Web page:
Posted on Tuesday, January 24th, 2012
My online sewing classes have started!
I learned to sew when I was pretty young. My grandmother thought it was important that I be able to mend a hole in a shirt or hem a pair of pants, so she taught me the basics. Over the years I've made use of my sewing skills from time to time. Usually to fix a piece of clothing I've ripped up, but sometimes to do something interesting. Like make a Halloween costume...
But I've grown rusty over the years, and the last thing I want to do is embarrass myself in front of my grandmother the next time I have to use her sewing machine.
And sew (heh heh) I signed up for an e-course over at Whipstitch Modern Sewing called "Essential Sewing." It sounded like exactly what I needed to get my confidence back and hone my skills for whatever sewing-related emergencies might come up. The itinerary is surprisingly comprehensive, and takes six weeks to complete (all for the ridiculous bargain price of $179!).
The e-course started with an intro video yesterday.
It's nothing like I thought it would be.
It's actually fun.
That's because Deborah isn't content to just throw out instructions, her videos are all about getting everybody excited about sewing. And she's funny...
NOTE: Deborah doesn't actually say this. I'm paraphrasing.
Students started out by introducing ourselves, talking about our sewing experience, then telling everybody our "sewing fantasy"... what we aspire to do once we've completed the course. My fantasy is to be able to neatly extend sleeves on shirts and jackets when I can't find them in "Tall" sizes (which is all the time). Fingers crossed that Deb will make all my fantasies come true!*
Tonight was the second video where Deborah starts digging into the tools you'll need. Like scissors...
NOTE: Deborah doesn't actually say this. I'm paraphrasing again.
Apparently, when it comes to scissors, ideally you want eight long hard inches of steel. I was kind of embarrassed when I had to tell everybody in the class that I'm packin' two inches of soft aluminum... with pink plastic handles...
What I didn't have the guts to share is that my grandmother's sewing machine is like... sixty years old or something. Oh well. It totally works...
From there we went on to learning about irons...
NOTE: Deborah doesn't actually say this. She SHOULD though, right?
When I signed up for the class, I was excited about becoming a better seamstress seamster(?), but kind of dreading having to do the work to actually get there. But now? After only two videos, I am completely psyched to dig in and learn to sew stuff good!
I've decided to post my progress on Tuesday of each week. THAT aught to be interesting.
In the meanwhile, if you want to join in on the class (or take a look at the classes offered for all experience levels)... click here to visit the Whipstitch e-course page! Then prepare to have your world rocked**.
*I'd be dubious, but she wouldn't be the first woman putting videos on the internet that have promised to make my fantasies come true, then delivered on that promise!
**Or at least nicely tailored.
Posted on Saturday, February 4th, 2012
I do not intimidate easily.
When you travel as much as I do, you really can't intimidate easily... especially when visiting abroad. Because if you don't speak the language and don't know much about the culture, you just have to dig in as politely as you know how and hope for the best. Otherwise you'll end up hungry... or lost... or worse.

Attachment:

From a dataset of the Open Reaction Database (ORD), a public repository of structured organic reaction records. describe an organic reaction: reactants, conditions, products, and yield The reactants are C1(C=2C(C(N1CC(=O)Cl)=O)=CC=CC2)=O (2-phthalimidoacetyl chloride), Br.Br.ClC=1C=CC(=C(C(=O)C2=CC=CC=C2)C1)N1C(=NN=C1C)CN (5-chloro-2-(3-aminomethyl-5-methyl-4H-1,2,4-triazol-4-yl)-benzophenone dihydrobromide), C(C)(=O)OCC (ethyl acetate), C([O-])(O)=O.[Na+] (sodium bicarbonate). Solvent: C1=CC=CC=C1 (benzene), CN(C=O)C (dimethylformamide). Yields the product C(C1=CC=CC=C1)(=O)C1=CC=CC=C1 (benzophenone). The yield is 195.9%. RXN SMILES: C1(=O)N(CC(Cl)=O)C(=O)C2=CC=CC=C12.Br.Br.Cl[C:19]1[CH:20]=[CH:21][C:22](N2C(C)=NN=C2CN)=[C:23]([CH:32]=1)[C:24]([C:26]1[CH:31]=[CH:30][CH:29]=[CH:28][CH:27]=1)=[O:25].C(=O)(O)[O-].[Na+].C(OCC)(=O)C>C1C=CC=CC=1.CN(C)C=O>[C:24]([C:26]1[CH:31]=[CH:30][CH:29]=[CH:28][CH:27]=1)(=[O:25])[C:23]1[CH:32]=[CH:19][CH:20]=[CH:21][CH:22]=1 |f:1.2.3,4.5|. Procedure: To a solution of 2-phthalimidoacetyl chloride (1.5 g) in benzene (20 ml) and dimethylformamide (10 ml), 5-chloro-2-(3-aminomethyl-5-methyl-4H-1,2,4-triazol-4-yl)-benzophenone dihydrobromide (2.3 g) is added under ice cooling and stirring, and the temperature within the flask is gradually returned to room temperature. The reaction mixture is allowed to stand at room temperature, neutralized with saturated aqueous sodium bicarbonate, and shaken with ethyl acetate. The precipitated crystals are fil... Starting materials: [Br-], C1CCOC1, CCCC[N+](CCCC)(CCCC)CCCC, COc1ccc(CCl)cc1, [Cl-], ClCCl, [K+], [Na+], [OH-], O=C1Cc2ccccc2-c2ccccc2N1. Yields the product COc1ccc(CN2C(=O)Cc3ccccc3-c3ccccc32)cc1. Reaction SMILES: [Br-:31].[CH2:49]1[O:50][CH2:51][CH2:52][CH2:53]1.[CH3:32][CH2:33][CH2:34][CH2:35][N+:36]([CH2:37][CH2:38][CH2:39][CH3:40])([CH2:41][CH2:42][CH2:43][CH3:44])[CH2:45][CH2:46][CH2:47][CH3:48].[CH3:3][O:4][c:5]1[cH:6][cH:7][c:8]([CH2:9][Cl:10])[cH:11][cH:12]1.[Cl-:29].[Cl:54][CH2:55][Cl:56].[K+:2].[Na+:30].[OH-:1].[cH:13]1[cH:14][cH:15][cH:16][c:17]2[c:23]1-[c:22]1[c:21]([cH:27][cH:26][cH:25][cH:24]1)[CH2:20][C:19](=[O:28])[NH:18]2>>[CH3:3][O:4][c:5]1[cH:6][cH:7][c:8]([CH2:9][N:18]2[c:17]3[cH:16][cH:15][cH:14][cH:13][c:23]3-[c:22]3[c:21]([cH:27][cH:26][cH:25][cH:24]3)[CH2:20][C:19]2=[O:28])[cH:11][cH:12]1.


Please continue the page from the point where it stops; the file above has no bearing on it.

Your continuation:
As I mentioned previously, I am taking an awesome basic sewing class from Whipstitch. Up until now, it's been basic stuff like cutting fabric in a straight line and practicing stitching on a sewing machine. But now we're starting to sew actual projects, which means I have to go buy material and thread and supplies and stuff.
Which means a trip to the JoAnn Fabric & Craft Store.
A place that intimidates me more than just about anywhere else on earth.
Mostly because I don't really understand the place or how to shop there, but also because the people there are mean. I don't know if it's because I'm a guy... or because I'm a newbie... or because they just don't like my face... or what. But every time I've gone to JoAnn I end up feeling stupid and embarrassed because everybody there (employees and customers alike) seems annoyed with my questions and total lack of knowledge. To them, sewing is important business, and I guess I'm just wasting their time.
So, after what few projects I've taken on, I've learned to not ask questions when I go to JoAnn.
Instead I just blindly wander around looking for stuff I think I need and hope for the best. Until now I've been sewing for myself, so it doesn't matter if I goof up and I really don't care if my Halloween costume is made wrong. But this time I'm sewing for a class, so I wanted to do things right. When you don't know what you're doing and are too afraid to ask questions, this can take a while.
The first thing I had to do was buy fabric for upcoming projects. The problem is I don't know what kind of fabric to get... and there's tons of it to choose from. Since I don't know any fabrics by name, I decided to shop by feel. "Well this kind of feels like a placemat" or "I guess this is what a tote bag should feel like," I'd say to myself. Who knows whether I ended up getting the right stuff... but I do like the colors I found, so I guess that's something.
After that I tried to buy the accessory stuff that's on my supplies list... and failed miserably. The lesson says drawstring and elastic, but there's like a gazillion different kinds and I have no idea what to get. So I get nothing. I guess I'll have to write the class for help and make another horrible trip to JoAnn next week.
Next up I had to buy thread to match my fabrics. I thought this would be easy, but thread spools come in all kinds of different sizes and shapes. I decide to go for the "traditional" spools that I recognize, but the colors don't match very well. So instead I get these tall skinny spools that have designer colors. Hopefully they fit on my grandmother's machine.